- The Defendant’s play of such standard must have breached that duty and;
- That foreseeable harm was the result of the breach of duty (causation).
The case of Condon v Basi later clarified that participants in sport contests owe a duty of care to all other participants to take reasonable care not to cause them harm. But as with the test in Donoghue, the law failed to address the degree of carelessness that is required of a Defendant in order to establish negligence. Most sports involve a degree of contact and whilst it is true a reasonable amount of care is owed, the extent of this was not established. For example, taking football, if I was to perform a legitimate slide tackle and injure the opponent in the process, by the test stated above, I have been negligent and therefore liable. The question which failed to be addressed was whether breach of constitutive rules of sport should be determinative of liability or whether some other standard should be applied.
This question was finally clarified in the case of Caldwell v Maguire and Fitzgerald. The Court of Appeal upheld the above principles and added; “in sporting context, seeking to win and making a mere error of judgement in the pursuance of that legitimate aim should not invite liability for negligence”. So if an error occurs during the course of the game, this can be reasonably expected given the heat and tension and whether there was a possibility of winning. If so, liability for negligence cannot be established.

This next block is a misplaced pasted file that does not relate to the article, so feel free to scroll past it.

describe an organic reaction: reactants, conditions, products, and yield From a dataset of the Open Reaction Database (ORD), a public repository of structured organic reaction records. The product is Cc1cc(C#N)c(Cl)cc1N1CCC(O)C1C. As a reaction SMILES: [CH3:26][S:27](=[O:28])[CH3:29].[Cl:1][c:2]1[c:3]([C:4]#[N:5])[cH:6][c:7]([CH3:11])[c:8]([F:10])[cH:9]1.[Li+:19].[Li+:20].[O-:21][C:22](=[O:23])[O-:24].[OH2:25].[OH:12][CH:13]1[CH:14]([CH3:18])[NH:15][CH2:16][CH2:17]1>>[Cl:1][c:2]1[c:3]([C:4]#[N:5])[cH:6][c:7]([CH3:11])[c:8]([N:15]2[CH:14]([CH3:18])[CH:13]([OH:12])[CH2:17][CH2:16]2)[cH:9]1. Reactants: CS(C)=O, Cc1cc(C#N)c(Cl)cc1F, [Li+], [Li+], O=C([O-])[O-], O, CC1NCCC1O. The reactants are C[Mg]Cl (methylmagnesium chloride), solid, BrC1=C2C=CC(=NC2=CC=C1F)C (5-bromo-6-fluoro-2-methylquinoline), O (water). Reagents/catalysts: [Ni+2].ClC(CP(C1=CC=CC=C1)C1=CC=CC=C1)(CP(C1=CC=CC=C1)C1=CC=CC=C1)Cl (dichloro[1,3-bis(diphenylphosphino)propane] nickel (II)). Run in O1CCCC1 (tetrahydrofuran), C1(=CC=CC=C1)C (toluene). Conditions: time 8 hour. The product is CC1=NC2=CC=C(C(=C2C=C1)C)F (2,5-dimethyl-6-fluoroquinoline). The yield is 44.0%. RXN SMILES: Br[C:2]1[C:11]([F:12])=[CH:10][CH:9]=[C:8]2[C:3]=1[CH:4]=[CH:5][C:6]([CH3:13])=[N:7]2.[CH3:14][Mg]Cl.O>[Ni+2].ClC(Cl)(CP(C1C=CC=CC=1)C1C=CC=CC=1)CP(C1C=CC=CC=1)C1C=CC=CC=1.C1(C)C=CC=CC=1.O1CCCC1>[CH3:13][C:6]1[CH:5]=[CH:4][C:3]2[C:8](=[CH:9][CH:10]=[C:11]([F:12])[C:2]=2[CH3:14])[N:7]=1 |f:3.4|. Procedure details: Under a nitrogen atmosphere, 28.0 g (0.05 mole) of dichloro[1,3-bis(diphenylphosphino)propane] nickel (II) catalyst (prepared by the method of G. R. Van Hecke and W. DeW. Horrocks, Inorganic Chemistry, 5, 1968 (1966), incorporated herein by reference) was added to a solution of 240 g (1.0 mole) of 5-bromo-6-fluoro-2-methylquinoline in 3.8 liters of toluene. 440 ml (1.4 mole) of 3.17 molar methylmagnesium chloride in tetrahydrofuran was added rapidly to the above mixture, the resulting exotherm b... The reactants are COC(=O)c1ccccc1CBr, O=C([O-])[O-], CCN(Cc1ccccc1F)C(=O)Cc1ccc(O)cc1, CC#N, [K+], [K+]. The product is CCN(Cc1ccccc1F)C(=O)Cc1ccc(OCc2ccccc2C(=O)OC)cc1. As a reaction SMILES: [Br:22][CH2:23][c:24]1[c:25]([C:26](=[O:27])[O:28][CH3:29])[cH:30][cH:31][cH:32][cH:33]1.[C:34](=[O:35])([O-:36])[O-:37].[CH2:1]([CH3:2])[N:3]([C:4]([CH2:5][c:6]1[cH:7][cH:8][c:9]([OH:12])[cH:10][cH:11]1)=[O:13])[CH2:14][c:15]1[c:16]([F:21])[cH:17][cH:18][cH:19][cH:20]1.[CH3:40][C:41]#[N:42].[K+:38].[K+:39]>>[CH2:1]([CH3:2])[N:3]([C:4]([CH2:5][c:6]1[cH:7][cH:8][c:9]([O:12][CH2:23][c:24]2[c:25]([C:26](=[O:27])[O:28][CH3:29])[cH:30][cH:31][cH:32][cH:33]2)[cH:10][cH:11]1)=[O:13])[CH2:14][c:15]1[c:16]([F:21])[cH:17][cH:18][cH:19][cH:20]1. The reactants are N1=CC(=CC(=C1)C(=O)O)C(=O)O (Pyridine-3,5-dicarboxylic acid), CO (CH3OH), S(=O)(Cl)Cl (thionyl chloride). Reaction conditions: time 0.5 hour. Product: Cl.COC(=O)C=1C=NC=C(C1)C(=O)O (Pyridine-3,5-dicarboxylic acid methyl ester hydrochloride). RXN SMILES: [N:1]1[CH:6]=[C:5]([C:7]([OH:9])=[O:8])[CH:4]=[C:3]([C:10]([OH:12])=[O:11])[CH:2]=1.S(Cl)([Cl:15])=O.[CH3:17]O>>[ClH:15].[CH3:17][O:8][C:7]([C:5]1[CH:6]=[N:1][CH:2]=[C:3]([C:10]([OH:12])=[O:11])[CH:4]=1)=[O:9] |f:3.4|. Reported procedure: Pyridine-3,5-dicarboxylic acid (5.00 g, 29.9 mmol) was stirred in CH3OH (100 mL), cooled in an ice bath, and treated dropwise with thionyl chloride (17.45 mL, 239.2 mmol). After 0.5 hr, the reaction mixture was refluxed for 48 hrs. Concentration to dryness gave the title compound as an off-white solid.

The Court of Appeal summarised the test in a sentence; “the test to be applied is negligence taking into account the prevailing circumstances, as well as the playing culture of the sport and what is acceptable or not”.
When Phil Hughes passed away from receiving a bouncer* to his neck, an inquest revealed no players or umpires were at fault and it was down to misjudgement of the batsman. A bouncer is a legitimate delivery in cricket, and thus liability for negligence would not be established. It was in line with the legal test and playing culture of the sport.
So if you do play any form of sport, what should you take from this? Well above all, always make sure you take every safety measure you can. Wear the protective gear available, assess the playing conditions before starting and ensure you are playing at the correct level. Sport can be dangerous, so take the protective measures.
Furthermore, know and have an understanding of the playing culture of the sport. You need to know what is allowed and not allowed, for trying to win can be a defence against negligence but if your action is not in line with the sport, you can be liable. For example, in football, a 2 footed tackle in football is strictly an offence, and may fall outside the defence of “heat of the moment” and trying to win. This goes with other actions such as elbowing, head-butting, biting etc.
Winning is every part of the game, but playing again is the goal.
* a delivery from a bowler which bounces short causing the ball to be aimed at the upper body of the batsman